Larry Sagers
Since 1995, 16 million pounds of produce has been donated by American gardeners to help feed the needy.
If you are an experienced gardener, don't wait to be asked to help. Teach some classes, help beginning gardeners learn how and share extra produce from your own garden.

The season for New Year's Resolutions is upon us. As I reflect on what resolutions I might want to make, I am torn between making the easy resolutions I know I can keep and the more difficult ones that are going to require more work and commitment on my part.

Although we are past the holiday giving season, make a resolution of garden giving. Garden giving can take many forms and help many people, but the best involve sharing.

One organization I am involved with is the Garden Writers Association.

As a part of its public service, it launched the Plant a Row (PAR) program in 1995 for the Garden Writers Association (GWA) and the GWA Foundation, and I am indebted to the organization for the following information.

There are more than 84 million households with a yard or garden in the U.S.

If every gardener plants one extra row of vegetables and donates their surplus to local food agencies and soup kitchens, it will make a significant impact on reducing hunger.

According to the U.S. Department of Agriculture, 1 in 8 households in the U.S. experiences hunger or the risk of hunger. Many frequently skip meals or eat too little, sometimes going without food for an entire day.

Some 33 million people, including 13 million children, have substandard diets or must seek emergency food assistance. The demand for hunger assistance has increased 70 percent in recent years, and many are turned away from food banks because of lack of resources.

As a part of its work, the PAR program assists in coordinating local food collection systems and monitors the volume of donations being conveyed to food agencies.

Since 1995, more than 16 million pounds of produce providing more than 60 million meals have been donated by American gardeners. All this is done without government subsidy or bureaucratic red tape — just people helping people.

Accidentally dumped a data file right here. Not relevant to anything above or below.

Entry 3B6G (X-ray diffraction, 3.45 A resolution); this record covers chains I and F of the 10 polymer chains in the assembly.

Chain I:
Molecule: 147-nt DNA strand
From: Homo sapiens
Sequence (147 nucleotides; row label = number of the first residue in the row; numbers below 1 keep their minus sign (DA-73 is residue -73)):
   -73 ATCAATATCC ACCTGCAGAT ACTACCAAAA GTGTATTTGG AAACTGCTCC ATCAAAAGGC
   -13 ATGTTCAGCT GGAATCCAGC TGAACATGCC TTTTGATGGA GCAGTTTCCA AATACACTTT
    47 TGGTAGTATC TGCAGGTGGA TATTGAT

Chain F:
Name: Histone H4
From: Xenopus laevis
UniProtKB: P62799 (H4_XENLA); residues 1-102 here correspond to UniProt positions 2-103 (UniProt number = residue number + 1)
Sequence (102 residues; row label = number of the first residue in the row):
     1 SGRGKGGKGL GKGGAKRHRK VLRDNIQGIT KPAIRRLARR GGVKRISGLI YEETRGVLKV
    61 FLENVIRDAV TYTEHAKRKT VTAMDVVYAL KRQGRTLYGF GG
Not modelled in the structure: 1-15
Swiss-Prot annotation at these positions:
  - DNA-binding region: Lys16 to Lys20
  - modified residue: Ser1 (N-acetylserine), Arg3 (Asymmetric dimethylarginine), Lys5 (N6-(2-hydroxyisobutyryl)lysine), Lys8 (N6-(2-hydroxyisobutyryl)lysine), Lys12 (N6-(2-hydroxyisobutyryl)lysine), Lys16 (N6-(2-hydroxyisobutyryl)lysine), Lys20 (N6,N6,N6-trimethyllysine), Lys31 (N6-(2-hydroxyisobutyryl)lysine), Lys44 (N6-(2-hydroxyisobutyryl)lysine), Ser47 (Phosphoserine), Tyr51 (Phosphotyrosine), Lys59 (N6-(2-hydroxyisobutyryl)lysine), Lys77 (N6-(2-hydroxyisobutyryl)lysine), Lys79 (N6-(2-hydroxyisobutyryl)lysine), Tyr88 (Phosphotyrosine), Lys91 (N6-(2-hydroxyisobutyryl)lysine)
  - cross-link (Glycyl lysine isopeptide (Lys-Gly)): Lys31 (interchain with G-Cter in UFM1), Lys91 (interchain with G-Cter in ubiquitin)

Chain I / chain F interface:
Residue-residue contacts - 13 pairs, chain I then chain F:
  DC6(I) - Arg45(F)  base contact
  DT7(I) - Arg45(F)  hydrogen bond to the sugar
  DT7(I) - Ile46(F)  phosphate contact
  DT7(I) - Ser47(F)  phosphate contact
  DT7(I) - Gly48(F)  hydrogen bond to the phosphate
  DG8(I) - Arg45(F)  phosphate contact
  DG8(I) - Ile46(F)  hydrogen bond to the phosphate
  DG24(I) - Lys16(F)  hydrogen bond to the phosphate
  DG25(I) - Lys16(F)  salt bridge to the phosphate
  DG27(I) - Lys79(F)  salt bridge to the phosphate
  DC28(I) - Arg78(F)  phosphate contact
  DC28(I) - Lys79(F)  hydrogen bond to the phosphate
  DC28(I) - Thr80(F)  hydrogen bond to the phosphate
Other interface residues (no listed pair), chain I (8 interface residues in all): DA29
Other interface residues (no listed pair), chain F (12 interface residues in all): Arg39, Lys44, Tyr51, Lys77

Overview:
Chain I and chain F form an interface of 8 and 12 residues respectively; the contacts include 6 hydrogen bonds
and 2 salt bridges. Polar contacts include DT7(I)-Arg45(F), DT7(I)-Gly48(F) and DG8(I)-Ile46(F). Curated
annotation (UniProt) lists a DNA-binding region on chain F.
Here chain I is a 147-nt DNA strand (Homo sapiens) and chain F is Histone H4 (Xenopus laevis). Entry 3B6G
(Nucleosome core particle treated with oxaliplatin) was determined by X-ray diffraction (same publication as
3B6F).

Many local organizations also provide food resources for the hungry. The Church of Jesus Christ of Latter-day Saints has an extensive welfare program to produce food to assist the needy. Local units provide ground, resources and training for community and individual gardeners.

Many other religious denominations also sponsor community gardening projects. If you are an experienced gardener, don't wait to be asked to help. Teach some classes, help beginning gardeners learn how and share extra produce from your own garden.

The Utah State University Master Gardener program is an excellent way to learn more about gardening. In some counties, USU master gardeners also sponsor or assist with community gardening projects.

The Utah Botanical Center in Kaysville has The Giving Garden to help provide food for local food banks. In 2010 the center donated almost 40,000 pounds of fresh produce to local food banks. The center welcomes volunteers of all skill levels to assist with caring for the gardens.

Wasatch Community Gardens has long been a positive local organization to help people learn to produce their own food. Quoting this information from their website gives an idea of their commitment:

"We believe the quality of a community is directly related to the quality of its food. We exist to build community by providing the space to garden, the expertise to assist others, and the education to empower current and future generations of organic gardeners.

"By doing so, we improve more than our community's green space. We improve its health, vitality and self-reliance."

Wasatch Community Gardens offer community garden plots, classes, training for those who want to start their own community gardens and many other resources. The organization can help direct interested gardeners to find many additional resources.

There are no excuses for not getting involved. I can think of no better New Year's resolution than to share life's basic necessity of healthy, nutritious food.

Even more important, share the knowledge of how to grow that food to feed those in need for a lifetime. It's a resolution that everyone can keep.

Larry A. Sagers is a horticulture specialist for the Utah State University Extension Service at Thanksgiving Point.

Garden tips

Learn more about the Plant A Row program at

Contact local churches directly for information on their gardening programs.

Local USU Extension office contacts are at

Information about the Utah Botanical Center Garden is at

Contact Wasatch Community Gardens at